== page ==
Nate Allen, a sophomore at a Louisville public school, gave his personal testimony of what SportsLeader has done for him.
and think that my glory days were spent playing high school football,” he said. “I want my glory days to be as virtuous husband, father and coach. I want to be a football coach when I grow up - a SportsLeader football coach. A coach who impacts thousands of lives, a coach who changes boys into men. Those are the glory days.”
Nate’s first experience of SportsLeader was with Paul Passafiume, the founding SportsLeader coach. That was where he first heard virtue defined as “the strength of a man.”
It was also where he discovered the meaning of charity, humility, and courage as the three touchstones of the SportsLeader program. Charity, according to SportsLeader, is “the strength to do good.” Humility is “the strength to put others before yourself.” And courage is “the strength to conquer fear and negative peer pressure even in the most adverse and difficult circumstances, no matter the consequences.”
For Nate, these were lessons that stuck with him, changing the way he thought about fulfillment and success.
 “For me,” he said, “courage in a football player is not making a great hit or scoring a touchdown, because that is done mainly through ability. Courage is to be willing to speak about SportsLeader in front of 60 strangers, telling them that they need to run the program in order to change the world for good.”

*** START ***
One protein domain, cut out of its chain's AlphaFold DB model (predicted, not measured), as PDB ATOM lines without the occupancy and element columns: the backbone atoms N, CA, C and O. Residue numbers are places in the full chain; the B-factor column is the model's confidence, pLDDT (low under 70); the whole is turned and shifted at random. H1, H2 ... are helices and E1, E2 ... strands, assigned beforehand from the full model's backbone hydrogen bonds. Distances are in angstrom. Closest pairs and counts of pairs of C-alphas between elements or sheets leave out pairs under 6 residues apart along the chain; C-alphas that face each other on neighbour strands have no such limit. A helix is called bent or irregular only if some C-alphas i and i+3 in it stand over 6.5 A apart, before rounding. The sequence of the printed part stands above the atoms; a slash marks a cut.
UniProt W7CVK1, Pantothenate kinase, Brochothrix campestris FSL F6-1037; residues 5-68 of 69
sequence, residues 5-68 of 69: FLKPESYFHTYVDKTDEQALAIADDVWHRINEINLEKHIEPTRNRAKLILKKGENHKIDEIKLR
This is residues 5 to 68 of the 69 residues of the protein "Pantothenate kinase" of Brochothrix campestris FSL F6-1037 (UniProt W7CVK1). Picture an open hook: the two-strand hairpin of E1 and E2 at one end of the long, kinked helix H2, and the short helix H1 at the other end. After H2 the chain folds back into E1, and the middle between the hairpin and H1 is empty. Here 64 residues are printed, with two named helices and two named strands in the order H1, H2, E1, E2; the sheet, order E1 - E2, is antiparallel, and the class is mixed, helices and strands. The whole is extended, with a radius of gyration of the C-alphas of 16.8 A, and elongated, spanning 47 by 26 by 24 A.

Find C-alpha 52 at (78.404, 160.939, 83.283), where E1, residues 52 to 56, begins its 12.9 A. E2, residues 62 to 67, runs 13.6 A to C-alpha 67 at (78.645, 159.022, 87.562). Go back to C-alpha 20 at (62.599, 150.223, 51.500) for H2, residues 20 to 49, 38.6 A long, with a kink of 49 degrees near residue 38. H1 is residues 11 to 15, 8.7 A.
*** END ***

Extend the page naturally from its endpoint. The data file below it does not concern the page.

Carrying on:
Immediately after Nate sat back down, several coaches stood up and approached Dan Burch to find out more about how they could get the program started on their own teams.
“I have never heard a sophomore be able to speak like that,” said one coach. “If that’s what SportsLeader produces, I want it.”
Unleashing true potential

As Nate and the other coaches have been able to
a few good men
Left to right: JJ Everage, head football coach of Paris High School, Dan Burch, Pat McCaskey and Duncan Taylor.
attest, SportsLeader has changed teams.
In Dan Burch’s first SportsLeader coaching experience, he saw a noticeable change in the athletes within the first 45 days.
On Nate’s football team, charity has united them more deeply. The emphasis on willpower led his fellow teammates to get better grades in school, and they have acquired a new positive spirit.
Coaches have seen that these virtues enhance the true competitive spirit on the team. For example, the boys learn that instead of hoping for their opponent to fail, the true competitive spirit is to strive even harder to be the best they can be. And instead of trying to stand out at the expense of their own teammates, they learn to work together for the victory, even if it means that someone else gets the spotlight.
And that kind of inner strength, says Dan Burch, is the key to a brighter future for all the people these athletes will touch in the future.
“These kids are future leaders in society. They will go on to do great things, but with this strong core of virtue that will make the difference,” he said.
“Some of them will become coaches one day. And if you have one good coach, he can touch the lives of hundreds of kids.”
For more information about how SportsLeader can change the lives of athletes and teams in your area, visit the SportsLeader web site at